Cellular soldiers created using the body's own defenses can track down and kill escaping cancer cells during surgeries, preventing metastasis and saving lives, a Vanderbilt University biomedical engineer has discovered, particularly in cases of triple negative breast cancer.
Michael King, J. Lawrence Wilson Professor of Engineering and chair of the biomedical engineering department, and his team attached two proteins to the surface of lipid nanoparticles: TNF-related apoptosis-inducing ligand - or TRAIL - and the adhesion receptor E-selectin. The injected nanoparticles then adhere to white blood cells, and the introduction of these TRAIL-coated leukocytes into the bloodstream before, during and after tumor removal kills all cancer cells loosed as a result.
"Collisions between the TRAIL-coated leukocytes and cancer cells in the bloodstream are happening constantly," King said. "We've tested this both in the bloodstream and in hundreds of blood samples from cancer patients being treated in clinics across the country. In all cases, within two hours, the viable cancer cells are cleared out. This has worked with breast, prostate, ovarian, colorectal and lung cancer cells."
Not only can the method work during surgeries, King said, but potentially with patients who already suffer metastatic cancer in multiple sites and who have no worthwhile treatment options. Because all the components of the TRAIL-coated leukocytes occur naturally in the body, it increases the potential for a quicker path from the bloodstreams of mouse models to human trials.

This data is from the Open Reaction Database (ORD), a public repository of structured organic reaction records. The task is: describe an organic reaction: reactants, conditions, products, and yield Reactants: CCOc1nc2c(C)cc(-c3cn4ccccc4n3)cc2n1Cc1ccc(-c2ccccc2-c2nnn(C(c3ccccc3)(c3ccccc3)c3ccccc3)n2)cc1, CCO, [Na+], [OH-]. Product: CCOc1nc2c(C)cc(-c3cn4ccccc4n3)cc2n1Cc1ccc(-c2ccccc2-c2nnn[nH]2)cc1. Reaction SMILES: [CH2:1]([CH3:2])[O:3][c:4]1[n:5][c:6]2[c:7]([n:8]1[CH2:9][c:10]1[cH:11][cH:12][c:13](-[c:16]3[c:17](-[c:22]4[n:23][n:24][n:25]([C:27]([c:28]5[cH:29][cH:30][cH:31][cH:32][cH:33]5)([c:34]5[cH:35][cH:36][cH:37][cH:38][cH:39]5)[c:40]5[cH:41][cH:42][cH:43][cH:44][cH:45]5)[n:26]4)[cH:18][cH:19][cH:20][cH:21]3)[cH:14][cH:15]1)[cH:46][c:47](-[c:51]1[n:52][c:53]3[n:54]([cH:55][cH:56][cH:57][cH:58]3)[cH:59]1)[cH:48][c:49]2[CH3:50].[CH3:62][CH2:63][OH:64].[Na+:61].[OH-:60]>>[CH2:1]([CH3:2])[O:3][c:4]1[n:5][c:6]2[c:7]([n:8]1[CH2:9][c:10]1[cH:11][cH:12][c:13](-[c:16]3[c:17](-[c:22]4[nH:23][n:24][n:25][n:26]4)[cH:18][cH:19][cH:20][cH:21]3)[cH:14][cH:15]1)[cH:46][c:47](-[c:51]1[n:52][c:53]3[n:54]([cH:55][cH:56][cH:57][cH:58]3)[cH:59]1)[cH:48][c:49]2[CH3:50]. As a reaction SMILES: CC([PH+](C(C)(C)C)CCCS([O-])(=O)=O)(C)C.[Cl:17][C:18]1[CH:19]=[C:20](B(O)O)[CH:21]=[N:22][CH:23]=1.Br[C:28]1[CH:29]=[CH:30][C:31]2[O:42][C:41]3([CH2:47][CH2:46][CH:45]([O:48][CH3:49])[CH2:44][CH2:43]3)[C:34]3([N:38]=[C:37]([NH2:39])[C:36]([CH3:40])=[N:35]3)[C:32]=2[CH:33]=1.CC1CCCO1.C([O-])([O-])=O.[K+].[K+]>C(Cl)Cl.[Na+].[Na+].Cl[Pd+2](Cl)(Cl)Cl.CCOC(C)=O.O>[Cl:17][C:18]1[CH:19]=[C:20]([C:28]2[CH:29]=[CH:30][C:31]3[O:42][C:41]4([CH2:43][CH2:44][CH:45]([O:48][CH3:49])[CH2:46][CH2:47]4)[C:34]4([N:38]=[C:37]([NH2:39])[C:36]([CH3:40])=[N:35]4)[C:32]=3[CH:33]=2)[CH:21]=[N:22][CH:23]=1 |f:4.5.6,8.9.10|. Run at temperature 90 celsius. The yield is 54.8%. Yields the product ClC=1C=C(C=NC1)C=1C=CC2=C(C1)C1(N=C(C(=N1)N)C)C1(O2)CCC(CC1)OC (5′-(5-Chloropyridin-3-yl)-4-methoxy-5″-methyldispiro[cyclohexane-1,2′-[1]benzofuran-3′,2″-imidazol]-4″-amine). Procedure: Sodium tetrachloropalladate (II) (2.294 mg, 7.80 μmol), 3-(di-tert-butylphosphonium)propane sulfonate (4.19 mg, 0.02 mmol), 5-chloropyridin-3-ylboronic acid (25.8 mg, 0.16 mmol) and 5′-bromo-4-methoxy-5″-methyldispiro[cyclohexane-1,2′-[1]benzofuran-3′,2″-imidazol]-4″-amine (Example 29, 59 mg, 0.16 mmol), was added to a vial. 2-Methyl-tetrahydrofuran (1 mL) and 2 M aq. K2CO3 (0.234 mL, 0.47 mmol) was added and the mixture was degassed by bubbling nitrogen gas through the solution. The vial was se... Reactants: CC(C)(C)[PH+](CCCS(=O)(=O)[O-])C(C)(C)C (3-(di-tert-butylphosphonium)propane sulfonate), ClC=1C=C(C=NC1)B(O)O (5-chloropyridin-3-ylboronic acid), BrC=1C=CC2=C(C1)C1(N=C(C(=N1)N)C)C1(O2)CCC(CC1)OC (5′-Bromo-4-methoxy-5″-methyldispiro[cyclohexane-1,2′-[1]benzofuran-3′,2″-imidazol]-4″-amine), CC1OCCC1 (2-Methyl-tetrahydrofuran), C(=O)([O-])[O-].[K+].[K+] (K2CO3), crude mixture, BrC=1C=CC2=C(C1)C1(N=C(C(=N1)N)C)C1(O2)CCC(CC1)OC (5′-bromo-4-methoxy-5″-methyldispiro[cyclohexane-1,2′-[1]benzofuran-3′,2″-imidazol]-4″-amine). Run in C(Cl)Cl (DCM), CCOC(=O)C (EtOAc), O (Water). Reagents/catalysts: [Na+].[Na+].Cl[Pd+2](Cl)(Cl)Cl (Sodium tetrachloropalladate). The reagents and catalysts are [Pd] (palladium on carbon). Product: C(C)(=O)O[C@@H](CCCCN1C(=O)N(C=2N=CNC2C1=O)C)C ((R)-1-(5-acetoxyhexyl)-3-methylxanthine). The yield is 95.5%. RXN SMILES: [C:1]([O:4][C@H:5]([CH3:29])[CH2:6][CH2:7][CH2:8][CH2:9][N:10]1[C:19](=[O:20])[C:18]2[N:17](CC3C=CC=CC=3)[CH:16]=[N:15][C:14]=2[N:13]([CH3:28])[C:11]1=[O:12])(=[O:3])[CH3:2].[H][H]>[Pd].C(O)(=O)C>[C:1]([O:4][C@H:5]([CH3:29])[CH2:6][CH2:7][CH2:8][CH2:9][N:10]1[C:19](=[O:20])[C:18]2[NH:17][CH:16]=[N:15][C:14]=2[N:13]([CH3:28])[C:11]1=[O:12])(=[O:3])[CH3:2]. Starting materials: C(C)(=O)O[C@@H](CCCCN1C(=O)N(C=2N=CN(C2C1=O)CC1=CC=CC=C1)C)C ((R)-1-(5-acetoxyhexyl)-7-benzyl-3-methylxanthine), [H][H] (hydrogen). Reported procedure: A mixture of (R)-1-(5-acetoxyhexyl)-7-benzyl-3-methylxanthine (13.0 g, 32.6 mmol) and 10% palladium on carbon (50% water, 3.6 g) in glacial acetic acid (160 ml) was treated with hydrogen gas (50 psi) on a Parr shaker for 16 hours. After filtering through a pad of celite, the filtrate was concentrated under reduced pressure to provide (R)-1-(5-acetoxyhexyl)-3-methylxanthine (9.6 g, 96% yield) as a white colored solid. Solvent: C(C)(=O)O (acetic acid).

Surgical intervention in breast cancer is a known cause of metastatic growth and accelerated tumor relapse, either because of cancer cells shed during the process, inflammation at the wound site or a combination of the two factors. Chemotherapy is the most widely used treatment for the resulting metastasis, but still, the five-year survival rate for triple negative breast cancer sits well below 30 percent.
The group's past experiments with TRAIL-coated leukocytes were effective in blocking metastasis, but required multiple repeated injections to sustain their beneficial effect. King said this new breakthrough overcomes those issues by designing three simple doses to coincide with the surgical procedure.
Postdoctoral scholar Nidhi Jyotsana is first author on a paper describing the work that appears today in the journal Science Advances.
This work was supported by National Institute of Health grant R01 CA203991 and NCI/NIH Cancer Center grant 5P30 CA68485-19.